Though the Monticello temple is a prototype for future smaller temples, they will differ in some respects, said David May of Church Architectural Services. The ones in Anchorage and Mexico, while having the same basic floor plan as Monticello, will have unique features in the art glass, exterior stone and positioning of the spire.
And, Brother May said, smaller temples built after Anchorage and Colonia Juarez will have an additional sealing room and endowment room while still following the basic format of the first three smaller temples.
Other differences between this temple and larger temples of the Church:
- Ordinances will be performed by appointments made through the temple presidency. The Monticello temple will be open Tuesday-Thursday for two sessions a day, and on Friday and Saturday for five sessions a day. Those coming to a session without appointment would be accommodated on a space-available basis.
- There will be no temple clothing rental facilities; patrons will be required to bring their own clothing. For baptisms for the dead, clothing will be furnished.
- The first counselor in the temple presidency will serve a dual role as temple recorder and the second counselor as temple engineer.
In addition to the news media tour on July 15, groups of dignitaries from government, business and education were given tours. Some 30,000 people were expected to have toured the edifice by the time the open house concluded, including many Church members with roots in southeastern Utah, Elder Banks said.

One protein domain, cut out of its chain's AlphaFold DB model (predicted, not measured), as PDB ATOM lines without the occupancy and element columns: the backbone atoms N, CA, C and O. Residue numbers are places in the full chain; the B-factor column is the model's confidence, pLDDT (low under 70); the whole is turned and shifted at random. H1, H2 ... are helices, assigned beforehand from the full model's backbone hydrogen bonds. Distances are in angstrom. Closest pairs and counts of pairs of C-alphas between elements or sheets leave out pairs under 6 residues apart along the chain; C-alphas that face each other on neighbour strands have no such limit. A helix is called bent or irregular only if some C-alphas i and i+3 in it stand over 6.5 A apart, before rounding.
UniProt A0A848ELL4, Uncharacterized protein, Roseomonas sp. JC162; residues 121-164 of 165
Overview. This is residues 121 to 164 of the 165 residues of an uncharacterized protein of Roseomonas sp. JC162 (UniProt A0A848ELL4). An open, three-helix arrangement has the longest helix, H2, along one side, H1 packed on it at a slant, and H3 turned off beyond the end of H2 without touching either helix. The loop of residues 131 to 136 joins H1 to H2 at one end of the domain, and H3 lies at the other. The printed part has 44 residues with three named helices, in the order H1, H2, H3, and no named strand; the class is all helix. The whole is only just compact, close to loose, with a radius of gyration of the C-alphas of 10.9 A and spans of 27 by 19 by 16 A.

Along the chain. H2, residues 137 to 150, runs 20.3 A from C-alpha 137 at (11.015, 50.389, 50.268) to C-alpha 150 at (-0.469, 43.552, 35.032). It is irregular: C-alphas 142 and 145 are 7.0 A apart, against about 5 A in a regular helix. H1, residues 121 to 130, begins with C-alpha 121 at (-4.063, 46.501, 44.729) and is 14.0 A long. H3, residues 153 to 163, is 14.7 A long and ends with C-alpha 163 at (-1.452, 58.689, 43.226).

The temple will be formally dedicated in seven separate services beginning Sunday, July 26, with President Hinckley officiating. Two additional sessions will occur that day and another four on Monday, July 27.
The first session will immediately follow a traditional, outdoor cornerstone ceremony planned for 8 a.m. Items pertaining to the circumstances of the area will be placed in the cornerstone before President Hinckley and other Church leaders ceremonially apply mortar to seal it, Elder Banks noted.
The temple will begin functioning with scheduled sessions on Tuesday, July 28.
Nearly 13,000 Latter-day Saints are in the temple district, comprising five stakes: Monticello Utah, Moab Utah, Blanding Utah, Blanding Utah West and Durango Colorado.
When he announced the concept of the smaller temples, President Hinckley explained that they would be open "according to local demand, maybe only one or two days a week," but will offer the full range of temple ordinances.
The smaller temples are designed to accommodate needs in areas of the world where relatively few Church members live and where the population is not likely to grow significantly in the near future. President Hinckley has said he wants to make the blessings of the temple more accessible to the members, many of whom now must travel considerable distances to the nearest temple. At the most recent general conference in April, he indicated he wanted to see the number of operating temples increase to 100 by the year 2000.